skyline.jpgReal Estate site The Real Deal has detailed the priciest streets or micro-neighborhoods to live on in each of the five boroughs of NYC. Ironically, except for Manhattan, the most expensive streets in New York's four other boroughs lean heavily towards suburban idyll rather than luxurious urbanism. But we suppose that has always been an appeal of the outer boroughs: the ability to escape Manhattan's teeming population density. If you recently came into a large sum of money, here's where you should be house-hunting, in alphabetical order.

The Bronx – Fieldston Rd in the Riverdale section of the Bronx is designated the "best" block, but the nearby Delafield enclave is also home to older mansions set on lots that are better measured as fractions of an acre than in square footage. Riverdale has winding tree-lined streets and vistas overlooking the Hudson River. A house on Fieldston Rd. sold for $2.6 million in 2006.

Brooklyn – The two blocks running between 138 and 222 Columbia Heights feature two dozen single-family brownstones that make the blocks the most expensive in Brooklyn. The streets overlook the Brooklyn Heights Promenade and NYC's harbor. An 1840s townhouse at 140 Columbia Heights recently sold for $10.75 million.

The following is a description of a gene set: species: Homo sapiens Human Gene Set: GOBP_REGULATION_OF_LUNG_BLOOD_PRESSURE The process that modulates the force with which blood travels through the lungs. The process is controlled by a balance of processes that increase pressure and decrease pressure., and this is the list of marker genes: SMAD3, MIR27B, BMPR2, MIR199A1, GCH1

Manhattan – No surprise here! It's the site of Mayor Bloomberg's last real estate purchase: 78th St. between 5th and Madison Avenues. In September of last year, Bloomberg purchased 25 East 78th St. for $45 million. Just steps from Central Park and only about three block from the 77th St. subway stop, what's not to love?

Queens – The most expensive isn't specified, but Shore Road in Douglas Manor, a subset of Queens' Douglaston enclave, is characterized as the most beautiful. The street features homes that all face Little Neck Bay, with manicured lawns and boating rights.

Staten Island – The Todt Hill neighborhood sits on a 400-foot-high mountain ridge on Staten Island that is one of the highest points along the Eastern seaboard and many of its properties have views of both The Narrows and New York's Lower Bay. The mansions along streets such as Benedict Road and Circle Road sell for upwards of $3 million.

Just so you're not too overwhelmed with domesticity, we'll throw you a link to The Real Deal's piece on the ten most expensive buildings in New York City, all of which are commercial properties.

(from brooklyn heights, by ...neene...)